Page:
The business world has been toying with the idea of working from home long before the COVID-19 wave hit global shores and accelerated a change in the way we work. It is now undeniable that the “To Let” and “For Sale” signs adorning South Africa’s once vibrant economic hubs are clear indicators that workspaces are changing and working away from the office is now a reality.
So, do we scrap offices altogether and let those workspaces become like shipwrecks and museum relics? Not so fast, says futurist and economist Bronwyn Williams, partner at Flux Trends. She says that while the pandemic has changed the way we use and design buildings, offices are critical spaces for innovation and connection.
“We used to think that the office led to distractions and lost productivity. But the conversations sparked at the coffee station, or in an impromptu chat with a colleague, often result in innovation,” she says.
Williams refers to research conducted by Yale University’s Department of Economics about the effects of alcohol prohibition on human invention. “It’s a fascinating insight into how in-person communication is important for the creation of new ideas,” she says. Other research published by The Economist suggests that people work longer hours when they work from home and that email communication is often not as effective or productive as people hoped.
Nevertheless, we can’t go back to open-plan, close-contact, air-conditioned office spaces. We have to nurture innovation by encouraging connection and meaningful in-person engagement without spreading disease. Even with the arrival of the COVID-19 vaccine, employers will still have to ensure extra health and safety measures.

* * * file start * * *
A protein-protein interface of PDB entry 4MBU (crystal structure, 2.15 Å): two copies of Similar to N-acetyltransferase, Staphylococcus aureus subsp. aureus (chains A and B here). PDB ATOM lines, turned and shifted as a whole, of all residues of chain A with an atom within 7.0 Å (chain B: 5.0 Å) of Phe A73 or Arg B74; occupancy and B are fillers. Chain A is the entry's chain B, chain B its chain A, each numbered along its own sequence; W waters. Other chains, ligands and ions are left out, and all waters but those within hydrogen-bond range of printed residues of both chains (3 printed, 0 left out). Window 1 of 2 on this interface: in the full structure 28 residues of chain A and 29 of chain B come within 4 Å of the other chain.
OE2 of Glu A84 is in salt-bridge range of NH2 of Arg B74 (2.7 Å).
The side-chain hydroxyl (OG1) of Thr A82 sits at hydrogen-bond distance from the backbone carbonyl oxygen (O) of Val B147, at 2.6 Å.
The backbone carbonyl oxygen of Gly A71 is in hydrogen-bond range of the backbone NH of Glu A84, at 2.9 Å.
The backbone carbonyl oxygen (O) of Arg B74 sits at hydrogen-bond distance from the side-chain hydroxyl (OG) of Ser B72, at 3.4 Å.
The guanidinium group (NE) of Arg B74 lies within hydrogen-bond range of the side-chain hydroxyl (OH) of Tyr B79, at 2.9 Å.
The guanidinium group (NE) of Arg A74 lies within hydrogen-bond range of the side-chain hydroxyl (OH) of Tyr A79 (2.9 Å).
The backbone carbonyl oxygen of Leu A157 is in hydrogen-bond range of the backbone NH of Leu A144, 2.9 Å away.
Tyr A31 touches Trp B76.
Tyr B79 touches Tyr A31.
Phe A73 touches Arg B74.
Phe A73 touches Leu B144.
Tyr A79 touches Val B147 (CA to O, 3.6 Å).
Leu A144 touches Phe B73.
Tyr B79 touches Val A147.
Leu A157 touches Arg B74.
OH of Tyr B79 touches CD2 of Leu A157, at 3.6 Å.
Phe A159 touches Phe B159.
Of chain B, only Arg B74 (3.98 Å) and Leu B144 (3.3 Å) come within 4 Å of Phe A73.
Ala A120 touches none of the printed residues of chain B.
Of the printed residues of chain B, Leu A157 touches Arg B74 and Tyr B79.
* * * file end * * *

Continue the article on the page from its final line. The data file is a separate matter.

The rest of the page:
What can we expect?
“We’ll begin to see office spaces that are more modular, with smaller ‘pods’ in which to work,” says Williams. These modular spaces are not the private room offices seen in traditional offices; they allow for more containment without being completely closed off and can be used for small meeting groups. They can also be portable and remodelled to fit requirements.
Williams says that the hot desking system, whereby desk space is allocated to workers on a rotational basis, is probably the most viable system for these times. Workers can spend a portion of their working time in the office, ensuring easier adherence to safety measures.
Joanina Pastoll, creative director and owner at Studio Stirling, says that COVID-19 has changed the way we think about office interior design. In particular, office furniture will have to be multifunctional and mobile to save money and promote hygiene.
“As office interior designers, we have to ask ourselves whether a piece of furniture can be used as a meeting table, a conference table, or a socially-distanced lunch table. The height of a table, for example, could also change for a standing meeting, and then revert to a seated work station,” says Pastoll. Standing desks are popular for quick, efficient meetings, and promote health and safety, especially as exposure to people for longer periods increases the risk of viral droplet spread.
For aesthetic purposes, Pastoll suggests customised multifunctional furniture that, when adapted, fits harmoniously into a space.
“We also need to start thinking about ventilation and light,” she says. “How do we get air to move in an office? Do we need to think about having more outdoor spaces, especially in a country like South Africa? Does an office worker take a new collapsible ‘desk’ with shade and anti-glare solution and set up anywhere they deem safe and hygienic? There are many questions around this. We have to think outside the box to redesign office space and human interaction.”
She suggests designing “nesting” spaces in offices. “The pandemic has shown us how important it is to find quiet time to destress. There is plenty of research pointing to the benefits of meditation, mindfulness and rest for productivity.” Pastoll adds that these nesting spaces with appropriate furniture could also be placed outdoors.
“Office interior designers have to embrace multifunctionality and be open to radical changes and shifting needs. It’s daunting yet exciting,” she says.